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cabinet painting: removing and then reusing hinge screw holes

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Forum topic by one60fourth posted 08-18-2017 11:20 PM 1138 views 0 times favorited 10 replies Add to Favorites Watch
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one60fourth

24 posts in 1342 days


08-18-2017 11:20 PM

I have newly built bathroom cabinets and am about to paint the doors. The euro hinges have already been installed. (I installed hinges before painting so I could properly fit the inset flush with the face frame doors.) The doors are made of poplar. Is it OK to remove the hinges—held in place with a 35mm hole and two screws through a base plate—and then rescrew the them into the same holes after painting? I tried it on a practice piece of poplar and it seems to snug up OK the second time but I would feel more comfortable with a second opinion on the strength of a reused hole. The screws are 1/2” screws with coarse threads. Maybe I should dip them in some kind of glue prior to rescrewing them?


10 replies so far

View Rich's profile

Rich

1504 posts in 340 days


#1 posted 08-18-2017 11:30 PM

It won’t be a problem. Use a screwdriver so you can feel when it’s tight.

-- No matter how much you push the envelope, it'll still be stationery.

View Desert_Woodworker's profile

Desert_Woodworker

970 posts in 965 days


#2 posted 08-18-2017 11:30 PM

Can you use 5/8” instead of 1/2” screws?

-- Desert_Woodworker

View papadan's profile

papadan

3470 posts in 3119 days


#3 posted 08-18-2017 11:48 PM

If you are worried, just stick a tooth pick in each hole and break it off. That will tighten them for sure.

-- Artificial intelligence is no match for natural stupidity!

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one60fourth

24 posts in 1342 days


#4 posted 08-19-2017 12:08 AM

I can’t use 5/8” screws but the toothpick idea should give me the guarantee I want. I’m tend to agree with RichTaylor that I could just rescrew but a little extra wood in the hole can’t hurt. Thanks for your comments.

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Rich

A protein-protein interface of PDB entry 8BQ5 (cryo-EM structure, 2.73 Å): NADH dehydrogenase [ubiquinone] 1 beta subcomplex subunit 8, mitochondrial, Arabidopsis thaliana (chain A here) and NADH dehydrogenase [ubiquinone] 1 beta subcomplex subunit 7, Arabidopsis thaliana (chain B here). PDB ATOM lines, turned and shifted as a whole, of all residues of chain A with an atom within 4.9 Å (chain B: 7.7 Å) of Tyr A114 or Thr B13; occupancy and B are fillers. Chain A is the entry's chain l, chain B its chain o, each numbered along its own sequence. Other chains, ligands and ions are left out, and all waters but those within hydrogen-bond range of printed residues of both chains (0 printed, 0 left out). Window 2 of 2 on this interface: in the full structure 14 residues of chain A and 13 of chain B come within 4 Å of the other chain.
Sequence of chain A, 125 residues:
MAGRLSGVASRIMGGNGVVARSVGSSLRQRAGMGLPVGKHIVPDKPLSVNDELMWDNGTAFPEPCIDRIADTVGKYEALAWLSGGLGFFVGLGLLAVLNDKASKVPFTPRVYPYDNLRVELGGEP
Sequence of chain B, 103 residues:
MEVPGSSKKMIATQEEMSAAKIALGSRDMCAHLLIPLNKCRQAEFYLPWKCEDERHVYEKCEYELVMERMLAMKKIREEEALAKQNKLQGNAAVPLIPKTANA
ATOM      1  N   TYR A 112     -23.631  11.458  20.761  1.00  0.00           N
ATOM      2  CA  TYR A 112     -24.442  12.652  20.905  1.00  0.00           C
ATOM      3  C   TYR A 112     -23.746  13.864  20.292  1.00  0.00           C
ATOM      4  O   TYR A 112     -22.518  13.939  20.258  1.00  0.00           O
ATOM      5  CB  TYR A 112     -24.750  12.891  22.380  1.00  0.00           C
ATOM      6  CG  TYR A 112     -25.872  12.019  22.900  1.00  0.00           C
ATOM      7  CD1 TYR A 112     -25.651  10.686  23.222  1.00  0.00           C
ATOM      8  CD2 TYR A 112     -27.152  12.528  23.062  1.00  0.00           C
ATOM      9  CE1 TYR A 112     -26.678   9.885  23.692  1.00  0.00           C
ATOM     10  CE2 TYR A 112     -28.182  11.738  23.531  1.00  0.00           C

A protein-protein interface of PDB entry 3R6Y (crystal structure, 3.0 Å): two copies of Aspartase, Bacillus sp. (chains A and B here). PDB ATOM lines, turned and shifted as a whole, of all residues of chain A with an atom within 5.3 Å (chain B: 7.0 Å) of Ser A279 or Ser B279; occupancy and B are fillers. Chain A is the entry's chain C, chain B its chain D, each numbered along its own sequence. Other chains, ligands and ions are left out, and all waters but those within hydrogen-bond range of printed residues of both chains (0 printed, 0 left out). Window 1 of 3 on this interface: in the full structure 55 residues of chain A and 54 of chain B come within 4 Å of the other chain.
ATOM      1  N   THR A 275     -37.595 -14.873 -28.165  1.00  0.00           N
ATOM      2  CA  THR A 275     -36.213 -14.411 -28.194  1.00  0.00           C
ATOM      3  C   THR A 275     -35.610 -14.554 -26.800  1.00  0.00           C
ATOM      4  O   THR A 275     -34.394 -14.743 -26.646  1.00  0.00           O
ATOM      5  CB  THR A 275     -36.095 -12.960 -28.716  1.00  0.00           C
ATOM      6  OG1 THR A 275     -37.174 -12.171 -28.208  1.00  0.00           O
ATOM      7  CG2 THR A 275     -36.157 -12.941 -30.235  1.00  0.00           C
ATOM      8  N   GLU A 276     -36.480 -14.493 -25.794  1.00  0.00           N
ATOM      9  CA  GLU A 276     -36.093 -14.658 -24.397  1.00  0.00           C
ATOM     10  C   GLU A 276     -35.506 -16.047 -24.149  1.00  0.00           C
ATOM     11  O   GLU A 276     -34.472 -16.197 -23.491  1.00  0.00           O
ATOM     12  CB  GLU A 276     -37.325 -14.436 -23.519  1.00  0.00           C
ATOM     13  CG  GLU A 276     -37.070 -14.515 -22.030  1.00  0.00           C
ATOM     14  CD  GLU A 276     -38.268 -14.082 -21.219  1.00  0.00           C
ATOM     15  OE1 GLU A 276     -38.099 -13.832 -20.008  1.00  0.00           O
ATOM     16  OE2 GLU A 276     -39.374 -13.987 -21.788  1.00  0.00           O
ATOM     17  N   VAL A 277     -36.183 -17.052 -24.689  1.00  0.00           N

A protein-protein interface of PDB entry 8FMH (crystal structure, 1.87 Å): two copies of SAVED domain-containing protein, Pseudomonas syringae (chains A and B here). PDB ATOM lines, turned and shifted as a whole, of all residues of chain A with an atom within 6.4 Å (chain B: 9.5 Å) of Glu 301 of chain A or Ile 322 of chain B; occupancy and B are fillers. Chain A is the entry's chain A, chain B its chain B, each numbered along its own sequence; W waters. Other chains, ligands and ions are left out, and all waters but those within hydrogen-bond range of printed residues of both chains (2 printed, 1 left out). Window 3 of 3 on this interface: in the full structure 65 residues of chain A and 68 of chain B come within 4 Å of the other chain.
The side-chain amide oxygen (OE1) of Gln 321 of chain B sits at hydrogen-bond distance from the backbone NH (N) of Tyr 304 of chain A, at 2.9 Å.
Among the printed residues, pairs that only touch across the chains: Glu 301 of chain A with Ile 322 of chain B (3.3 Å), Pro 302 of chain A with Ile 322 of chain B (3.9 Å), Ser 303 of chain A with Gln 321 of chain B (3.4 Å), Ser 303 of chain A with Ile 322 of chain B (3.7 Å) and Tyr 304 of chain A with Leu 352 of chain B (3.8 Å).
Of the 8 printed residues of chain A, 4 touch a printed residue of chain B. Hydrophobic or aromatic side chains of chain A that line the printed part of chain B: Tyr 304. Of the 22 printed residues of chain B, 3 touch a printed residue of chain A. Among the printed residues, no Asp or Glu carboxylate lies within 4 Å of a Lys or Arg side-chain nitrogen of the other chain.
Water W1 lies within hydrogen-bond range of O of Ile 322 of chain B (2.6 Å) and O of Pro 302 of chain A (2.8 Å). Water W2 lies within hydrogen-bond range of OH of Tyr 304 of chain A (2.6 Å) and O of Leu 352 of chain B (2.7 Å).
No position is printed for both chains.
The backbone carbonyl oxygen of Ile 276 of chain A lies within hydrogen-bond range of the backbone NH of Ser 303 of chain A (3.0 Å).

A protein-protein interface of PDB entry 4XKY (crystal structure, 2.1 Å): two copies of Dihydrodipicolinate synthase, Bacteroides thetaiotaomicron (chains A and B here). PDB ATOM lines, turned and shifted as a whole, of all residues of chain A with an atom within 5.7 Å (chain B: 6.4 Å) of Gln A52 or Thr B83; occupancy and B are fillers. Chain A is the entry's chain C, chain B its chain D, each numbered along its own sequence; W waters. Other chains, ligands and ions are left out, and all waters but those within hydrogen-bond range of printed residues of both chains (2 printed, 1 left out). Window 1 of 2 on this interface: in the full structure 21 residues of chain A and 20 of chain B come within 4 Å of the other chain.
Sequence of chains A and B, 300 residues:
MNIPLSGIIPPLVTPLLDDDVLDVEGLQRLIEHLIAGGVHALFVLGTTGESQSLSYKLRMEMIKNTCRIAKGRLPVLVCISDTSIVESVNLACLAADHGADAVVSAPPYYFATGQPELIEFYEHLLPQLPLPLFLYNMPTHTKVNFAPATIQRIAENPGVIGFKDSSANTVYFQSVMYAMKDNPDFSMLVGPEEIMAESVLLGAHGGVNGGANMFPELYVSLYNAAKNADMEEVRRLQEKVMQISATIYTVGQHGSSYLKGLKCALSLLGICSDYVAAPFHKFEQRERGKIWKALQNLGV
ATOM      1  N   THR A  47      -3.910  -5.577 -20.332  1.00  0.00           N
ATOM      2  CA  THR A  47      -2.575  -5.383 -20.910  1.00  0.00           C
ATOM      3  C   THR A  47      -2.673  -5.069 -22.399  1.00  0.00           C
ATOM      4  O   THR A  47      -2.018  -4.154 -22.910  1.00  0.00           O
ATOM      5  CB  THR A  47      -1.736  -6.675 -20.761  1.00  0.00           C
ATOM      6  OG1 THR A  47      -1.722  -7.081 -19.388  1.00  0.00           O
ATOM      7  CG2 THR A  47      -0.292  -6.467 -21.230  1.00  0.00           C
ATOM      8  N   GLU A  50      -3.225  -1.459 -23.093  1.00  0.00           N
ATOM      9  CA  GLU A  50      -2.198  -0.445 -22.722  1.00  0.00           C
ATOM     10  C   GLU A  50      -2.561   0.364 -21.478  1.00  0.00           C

1504 posts in 340 days


#5 posted 08-19-2017 12:14 AM

I did the exact same thing for a vanity I built recently. I installed the euro hinges, got everything aligned, then took them off for staining and they went back on just fine. Mine was made of alder, which is very close in hardness to poplar. I don’t like the toothpick idea for little screws like that since it knocks things off-center.

-- No matter how much you push the envelope, it'll still be stationery.

View Desert_Woodworker's profile

Desert_Woodworker

970 posts in 965 days


#6 posted 08-19-2017 01:53 AM

I agree with RT on this- Unless they have a pathway or pilot hole to follow, from my experience they go cockeyed. Also remember not to torque too much or you will strip out the pilot hole. Should this happen drill out the original hole and glue in a piece of dowel rod, use your Vix bit to center the pilot hole and it will be as good as new.

-- Desert_Woodworker

View clin's profile

clin

719 posts in 746 days


#7 posted 08-19-2017 03:57 AM

Unless you over-tightened them the first time, no reason you shouldn’t be able to remount the hinges. As mentioned, if you strip one here or there. Fill it in , re-drill a pilot hole with a Vix bit. No harm done.

-- Clin

View Bluenote38's profile

Bluenote38

156 posts in 139 days


#8 posted 08-19-2017 01:13 PM


If you are worried, just stick a tooth pick in each hole and break it off. That will tighten them for sure.

- papadan

That trick brings back the time I spent with an old carpenter. it works great especially with a bit of water to make the wood fibers swell. Btw Clin is right , don’t crush it and you don’t have to worry

-- Bill - Rochester MI

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one60fourth

24 posts in 1342 days


#9 posted 08-19-2017 02:23 PM

great comments! I used self-centering drill bits for the pilot holes and would like to maintain those centers. I’ll proceed carefully. Will be painting all day today and re-installing hinges tomorrow. Thanks!

View AlaskaGuy's profile

AlaskaGuy

3200 posts in 2059 days


#10 posted 08-19-2017 11:23 PM



It won t be a problem. Use a screwdriver so you can feel when it s tight.

- RichTaylor

+1

-- Alaskan's for Global warming!

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